Kluger Furs FS Sept5 – Oct 6 2019

A Flossmoor resident and his family are now the village’s first beekeepers.

An ordinance allowing beekeeping went into effect April 1.

Chris Bednarek, his wife and daughter are the first people in Flossmoor to keep beehives in their backyard. They also are the first and only residents to apply for a permit since the village board gave beekeeping the green light in February, Building and Zoning Administrator Scott Bugner said.

The twin apiaries at Chris Bednarek's home in Flossmoor are much more convenient than those they previously kept on land near Crete.. (Provided photo)
The twin apiaries that now sit behind Chris Bednarek’s home in Flossmoor are much more convenient than those they previously kept on land near Crete. (Provided photo)

Residents are allowed to keep up to two apiaries in their backyards as long as they follow village guidelines such as providing a site plan for each apiary, registering with the Illinois Department of Agriculture and passing an inspection.

The Bednareks have kept honeybees for nine years, originally keeping them in the Crete area. They’ve made a hobby out of harvesting honey and serving it to the people they know. But when the village board approved the beekeeping ordinance, applying “made a lot of sense,” Bednarek said.

“We’ve always been outdoor kind of people,” he said. “We’ve always been ones to recycle and to try to live sustainably.  And with the decline of the honeybee population and how integral [they are] to us being here and having a food supply, it seemed like something kind of cool to try out.”

According to the United States Department of Agriculture, bee pollination is responsible for one out of four bites of food people take. But for years, bee populations have seen a steady decline with the number of honeybee hives falling from 6 million in the 1940s to about 2.5 million today.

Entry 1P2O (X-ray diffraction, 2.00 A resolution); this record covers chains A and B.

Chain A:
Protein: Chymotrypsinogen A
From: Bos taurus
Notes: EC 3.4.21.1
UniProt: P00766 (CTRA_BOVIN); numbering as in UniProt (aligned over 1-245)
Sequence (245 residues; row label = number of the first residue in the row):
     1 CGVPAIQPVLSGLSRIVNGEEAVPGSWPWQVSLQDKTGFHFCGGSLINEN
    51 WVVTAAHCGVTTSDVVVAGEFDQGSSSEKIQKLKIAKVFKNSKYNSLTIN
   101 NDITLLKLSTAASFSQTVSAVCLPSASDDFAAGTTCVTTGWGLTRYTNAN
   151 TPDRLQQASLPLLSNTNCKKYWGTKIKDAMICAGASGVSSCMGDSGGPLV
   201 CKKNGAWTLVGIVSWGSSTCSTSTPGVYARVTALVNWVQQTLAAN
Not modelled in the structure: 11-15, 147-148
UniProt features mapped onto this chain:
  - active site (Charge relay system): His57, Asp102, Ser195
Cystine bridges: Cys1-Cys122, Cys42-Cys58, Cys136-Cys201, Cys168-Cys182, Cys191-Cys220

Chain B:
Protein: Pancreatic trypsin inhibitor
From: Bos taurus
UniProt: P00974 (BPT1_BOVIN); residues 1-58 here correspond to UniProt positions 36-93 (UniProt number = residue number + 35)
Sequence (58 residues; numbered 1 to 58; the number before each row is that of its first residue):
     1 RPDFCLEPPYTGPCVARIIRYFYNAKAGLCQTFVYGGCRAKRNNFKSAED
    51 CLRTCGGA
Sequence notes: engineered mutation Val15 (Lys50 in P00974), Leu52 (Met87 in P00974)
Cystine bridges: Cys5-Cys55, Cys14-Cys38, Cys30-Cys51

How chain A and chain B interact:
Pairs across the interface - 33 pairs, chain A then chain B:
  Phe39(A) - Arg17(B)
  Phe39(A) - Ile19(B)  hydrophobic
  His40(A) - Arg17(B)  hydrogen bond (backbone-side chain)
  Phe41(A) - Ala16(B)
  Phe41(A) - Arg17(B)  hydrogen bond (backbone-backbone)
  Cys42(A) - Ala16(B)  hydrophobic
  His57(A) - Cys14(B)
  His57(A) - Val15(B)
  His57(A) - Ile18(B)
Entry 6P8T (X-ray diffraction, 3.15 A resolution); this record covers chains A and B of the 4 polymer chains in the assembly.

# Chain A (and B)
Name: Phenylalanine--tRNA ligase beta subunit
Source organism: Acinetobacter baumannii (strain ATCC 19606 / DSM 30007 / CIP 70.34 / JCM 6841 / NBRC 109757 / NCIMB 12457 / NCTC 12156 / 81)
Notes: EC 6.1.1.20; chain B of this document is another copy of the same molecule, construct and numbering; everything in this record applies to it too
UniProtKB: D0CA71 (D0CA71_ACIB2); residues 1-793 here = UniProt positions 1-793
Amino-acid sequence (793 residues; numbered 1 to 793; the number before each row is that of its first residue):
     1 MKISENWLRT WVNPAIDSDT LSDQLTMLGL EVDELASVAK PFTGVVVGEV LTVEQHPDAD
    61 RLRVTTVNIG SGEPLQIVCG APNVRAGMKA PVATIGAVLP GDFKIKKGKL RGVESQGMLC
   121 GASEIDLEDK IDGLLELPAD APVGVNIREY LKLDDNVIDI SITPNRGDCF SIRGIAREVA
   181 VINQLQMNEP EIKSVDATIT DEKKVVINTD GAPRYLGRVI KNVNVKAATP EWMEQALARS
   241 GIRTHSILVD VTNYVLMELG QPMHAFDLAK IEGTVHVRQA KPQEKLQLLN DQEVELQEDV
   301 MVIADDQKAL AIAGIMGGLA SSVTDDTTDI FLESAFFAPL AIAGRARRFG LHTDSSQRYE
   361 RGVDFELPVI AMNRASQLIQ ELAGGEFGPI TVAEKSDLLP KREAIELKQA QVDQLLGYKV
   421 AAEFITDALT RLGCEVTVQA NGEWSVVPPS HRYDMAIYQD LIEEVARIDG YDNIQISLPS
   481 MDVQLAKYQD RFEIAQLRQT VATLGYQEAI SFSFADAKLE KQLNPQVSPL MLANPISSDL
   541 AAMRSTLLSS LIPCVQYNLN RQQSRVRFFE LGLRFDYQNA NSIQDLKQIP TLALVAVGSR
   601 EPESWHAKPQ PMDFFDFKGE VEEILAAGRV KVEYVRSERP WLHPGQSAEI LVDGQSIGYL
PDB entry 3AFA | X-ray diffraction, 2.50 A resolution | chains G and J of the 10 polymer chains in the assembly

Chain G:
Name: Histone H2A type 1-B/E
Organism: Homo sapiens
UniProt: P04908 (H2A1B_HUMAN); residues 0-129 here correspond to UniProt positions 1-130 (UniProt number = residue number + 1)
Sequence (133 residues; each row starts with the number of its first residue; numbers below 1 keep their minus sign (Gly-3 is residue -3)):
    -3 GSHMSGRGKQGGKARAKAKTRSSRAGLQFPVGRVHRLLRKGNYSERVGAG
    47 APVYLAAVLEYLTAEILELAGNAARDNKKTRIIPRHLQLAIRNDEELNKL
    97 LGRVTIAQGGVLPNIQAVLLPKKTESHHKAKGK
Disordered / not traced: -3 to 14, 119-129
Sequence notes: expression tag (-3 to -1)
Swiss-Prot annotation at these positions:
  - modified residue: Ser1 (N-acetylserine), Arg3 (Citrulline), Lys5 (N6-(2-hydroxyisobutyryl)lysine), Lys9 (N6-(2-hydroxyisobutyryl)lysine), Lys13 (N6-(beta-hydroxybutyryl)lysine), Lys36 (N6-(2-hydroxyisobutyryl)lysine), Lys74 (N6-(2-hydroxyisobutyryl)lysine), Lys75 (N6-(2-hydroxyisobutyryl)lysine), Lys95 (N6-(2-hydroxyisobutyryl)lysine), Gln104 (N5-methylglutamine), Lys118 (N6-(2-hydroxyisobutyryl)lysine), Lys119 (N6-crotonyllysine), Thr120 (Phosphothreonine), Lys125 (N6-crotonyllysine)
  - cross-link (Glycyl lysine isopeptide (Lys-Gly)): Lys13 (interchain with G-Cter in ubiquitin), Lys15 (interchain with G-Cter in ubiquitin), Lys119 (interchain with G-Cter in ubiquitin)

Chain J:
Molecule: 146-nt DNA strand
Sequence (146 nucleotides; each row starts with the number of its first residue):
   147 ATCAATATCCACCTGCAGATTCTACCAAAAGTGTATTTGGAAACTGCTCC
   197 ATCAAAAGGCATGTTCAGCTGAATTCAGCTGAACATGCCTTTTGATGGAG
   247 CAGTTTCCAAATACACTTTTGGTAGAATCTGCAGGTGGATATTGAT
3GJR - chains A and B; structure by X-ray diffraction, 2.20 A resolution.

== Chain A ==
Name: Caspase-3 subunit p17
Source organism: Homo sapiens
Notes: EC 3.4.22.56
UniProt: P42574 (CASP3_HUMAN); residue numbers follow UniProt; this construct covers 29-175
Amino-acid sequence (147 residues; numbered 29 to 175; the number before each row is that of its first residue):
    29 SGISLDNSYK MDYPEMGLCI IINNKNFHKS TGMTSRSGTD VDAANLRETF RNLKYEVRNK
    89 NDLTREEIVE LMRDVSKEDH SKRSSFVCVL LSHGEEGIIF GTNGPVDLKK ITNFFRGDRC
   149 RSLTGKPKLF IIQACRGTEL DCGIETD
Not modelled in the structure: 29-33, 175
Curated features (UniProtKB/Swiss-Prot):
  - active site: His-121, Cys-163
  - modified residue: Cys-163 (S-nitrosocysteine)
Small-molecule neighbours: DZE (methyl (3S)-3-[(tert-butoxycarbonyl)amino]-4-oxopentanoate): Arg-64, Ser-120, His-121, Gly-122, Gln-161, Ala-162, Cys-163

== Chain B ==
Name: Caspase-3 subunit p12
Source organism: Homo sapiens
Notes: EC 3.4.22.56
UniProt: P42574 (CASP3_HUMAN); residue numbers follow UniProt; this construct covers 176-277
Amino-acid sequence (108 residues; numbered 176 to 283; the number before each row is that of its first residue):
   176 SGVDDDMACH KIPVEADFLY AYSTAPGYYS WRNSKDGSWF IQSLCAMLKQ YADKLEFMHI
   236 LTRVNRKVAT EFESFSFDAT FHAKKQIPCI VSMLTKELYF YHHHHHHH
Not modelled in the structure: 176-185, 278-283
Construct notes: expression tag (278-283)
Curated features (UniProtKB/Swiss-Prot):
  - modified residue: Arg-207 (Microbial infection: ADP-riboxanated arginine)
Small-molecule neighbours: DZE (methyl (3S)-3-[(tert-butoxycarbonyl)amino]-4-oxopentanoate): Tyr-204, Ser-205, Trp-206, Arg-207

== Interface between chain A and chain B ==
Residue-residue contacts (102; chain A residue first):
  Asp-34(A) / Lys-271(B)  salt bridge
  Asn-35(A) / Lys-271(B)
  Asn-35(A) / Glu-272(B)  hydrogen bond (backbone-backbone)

Bednarek has noticed an overall decline of the health and strength of honeybees he’s kept, noting how many of his honeybees didn’t make it past this years’ winter. 

“It seems like it’s getting harder and harder to maintain healthy hives from one season to the next,” he said. “It seems to be a combination of sporadic weather patterns, increased use of pesticides and herbicides, and an increase in parasites that have been hurting the bee population the most.”

Backyard beekeeping works to combat forces that are driving down the bee population, Bednarek said.  

And though the beehives are stationed in the Bednareks backyard, neighbors within a mile of their house could reap the benefits of having bees housed in the area.

“Generally, if there’s a beehive nearby where you live, your garden is going to do better, your flowers are going to look better because you have these natural pollinators around,” he said. “Though we personally don’t have an impact on the bees’ overall routine, we’re helping to keep the bee population strong in this area.” 

It’s exciting to be able to keep bees at home now, Bednarek said. 

“In the past, we’ve had to load up the car with all our equipment for a day out beekeeping,” he said. “Now we can just go out to the backyard to do our thing.”

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